Every woman experiences this during her prime – Perimenopause an uncomfortable transition period leading to the latter years of their lives. Because little is known about it, women are caught unprepared, more often than not, by this sudden, bewildering change in their bodies. This period is called the perimenopause.
What is perimenopause? – Perimenopause
Basically, perimenopause is the time of physical and hormonal changes that lead to actual menopause. Think of it as puberty in reverse. During the early years of their menstrual cycles, young girls have light bleeding because an egg is not produced by the ovary (called an “anovulatory cycle”).
Because of this, the body does not release the hormone progesterone, which promotes the buildup and shedding of the uterine lining each month.
During the reproductive years, the production of estrogen and progesterone follows a regular cycle. However, as a woman ages, her ovaries begin to slow down, not only running out of eggs, but also ceasing to produce estrogen. Since ovulation is no longer achieved, a woman’s menstruation becomes less and less, which is a sign of perimenopause.
When does perimenopause occur?– Perimenopause
Most women reach perimenopause at the age of 46. However, in some cases, it may begin as early as age 35 or as late as age 55. This period lasts from three to seven years. Smoking can hasten the occurrence of perimenopause by two years.
Is it possible to have children during perimenopause?
Pregnancy is possible during perimenopause, although it is not likely to happen as compared to the reproductive years of the 20s and 30s. Two-thirds of women ages 40-44 still ovulate regularly, increasing the chances for pregnancy.
In fact, the so-called “menopause babies” are born during this period. Unfortunately, the medical risks of such pregnancy during this period increase dramatically, thus making it inadvisable.
How will you know if you are in your perimenopause stage?
While most women breeze through perimenopause with a minimum of discomfort, 10 percent of women will experience the following:
1. Menstrual irregularities. For one cycle, there might be little bleeding and then heavy flow in the next month. On and off spotting may sometimes occur.
2. Hot flashes may be felt in the head or face or in the entire body. These warm sensations may disrupt daily activity. Hot flashes that develop at night are called “night sweats.”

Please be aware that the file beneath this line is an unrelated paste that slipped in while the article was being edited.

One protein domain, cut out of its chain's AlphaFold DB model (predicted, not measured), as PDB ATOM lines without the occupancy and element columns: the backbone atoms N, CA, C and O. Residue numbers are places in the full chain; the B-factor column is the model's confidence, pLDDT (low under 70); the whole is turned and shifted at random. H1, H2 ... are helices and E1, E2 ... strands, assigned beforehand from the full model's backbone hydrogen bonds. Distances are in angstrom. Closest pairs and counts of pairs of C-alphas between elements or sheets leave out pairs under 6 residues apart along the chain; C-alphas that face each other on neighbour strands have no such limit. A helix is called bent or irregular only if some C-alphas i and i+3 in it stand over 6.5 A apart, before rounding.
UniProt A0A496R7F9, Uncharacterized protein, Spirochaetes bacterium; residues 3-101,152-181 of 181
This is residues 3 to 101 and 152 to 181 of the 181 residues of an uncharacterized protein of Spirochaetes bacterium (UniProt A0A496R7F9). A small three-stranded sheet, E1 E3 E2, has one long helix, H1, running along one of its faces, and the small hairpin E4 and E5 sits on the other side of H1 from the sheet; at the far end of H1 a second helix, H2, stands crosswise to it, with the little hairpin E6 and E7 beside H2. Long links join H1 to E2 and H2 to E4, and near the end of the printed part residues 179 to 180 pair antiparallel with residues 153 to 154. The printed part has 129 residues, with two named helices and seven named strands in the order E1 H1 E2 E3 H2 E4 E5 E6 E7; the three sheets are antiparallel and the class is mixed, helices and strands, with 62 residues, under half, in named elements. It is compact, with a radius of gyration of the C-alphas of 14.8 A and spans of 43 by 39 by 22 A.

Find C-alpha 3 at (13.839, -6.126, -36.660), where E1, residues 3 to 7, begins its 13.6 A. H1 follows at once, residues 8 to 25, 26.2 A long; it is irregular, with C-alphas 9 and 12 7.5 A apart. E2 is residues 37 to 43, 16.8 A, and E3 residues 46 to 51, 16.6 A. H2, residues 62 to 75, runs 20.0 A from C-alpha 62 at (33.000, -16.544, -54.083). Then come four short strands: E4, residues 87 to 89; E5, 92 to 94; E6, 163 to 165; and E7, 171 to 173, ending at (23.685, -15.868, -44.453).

3. Unpredictable breast tenderness or fullness
4. Decreased bone density, resulting in osteoporosis
5. Sleep disturbances, like insomnia or sleep disruption, which could lead to feelings of fatigue
6. Heart palpitations
7. Weight gain or feelings of bloatedness
8. Dryness of the skin and mucosa, especially the vaginal mucosa. Dry vaginal mucosa could cause dyspareunia or painful sexual intercourse, which could result in postcoital bleeding
9. Anxiety, mood swings or irritability
10. Headaches, dizziness, forgetfulness and/or difficulty in concentrating
11. Diminished sexual desire
How can I cope with perimenopause symptoms?
First of all, most US doctors advise women not to get pregnant during this period because of the increased medical risks. They are advised to take low-dose oral contraceptives, with estrogen content of 30 mcg. This also serves as a smooth transition to long-term hormone replacement therapy (HRT) after menopause.
HRT alleviates perimenopausal symptoms, and it has been shown to reduce the risk of developing ovarian cancer and rheumatoid arthritis. However, studies have also revealed that there is an increased risk of breast and uterine cancer.
Because of this, women who are at high risk of developing breast cancer or have a history of blood clots are not advised to take estrogen.
Hot flashes could also be treated with synthetic progesterone called Megace, which is being used in breast cancer treatment, or by clonidine, an antihypertensive drug. For those women who cannot take hormones, selective serotonin reuptake inhibitors (SSRIs) like Prozac are recommended.
To date, many contradictory studies on the pros and cons of HRT have been conducted. It is therefore best to consult your family doctor or specialist, and get a second medical opinion, if you so desire, before deciding on having HRT.
If you don’t like to take hormones, are there other treatment options?
In general, perimenopause is a sign for women to begin a healthy lifestyle, especially those who are experiencing their symptoms. Diet adjustment is recommended.
Taking vitamin E can help reduce hot flashes, although it is not advisable for women with hypertension, diabetes, rheumatic heart disease, vision disturbances, or those taking anticoagulant and digitalis drugs.
Soy, a plant estrogen, can also provide short-term relief symptoms. Exercise and relaxation techniques, such as yoga and meditation, can also ease perimenopausal discomforts. A woman should also stop smoking.
What is most important is to have a competent doctor who will help you to go through this period. Ironically, only one-third of obstetricians/gynecologists are considered menopause clinicians.
To help you in your choice of a good menopause clinician, look for one who is a good listener, is patient enough to monitor your changing symptoms, and is trained in the latest therapies.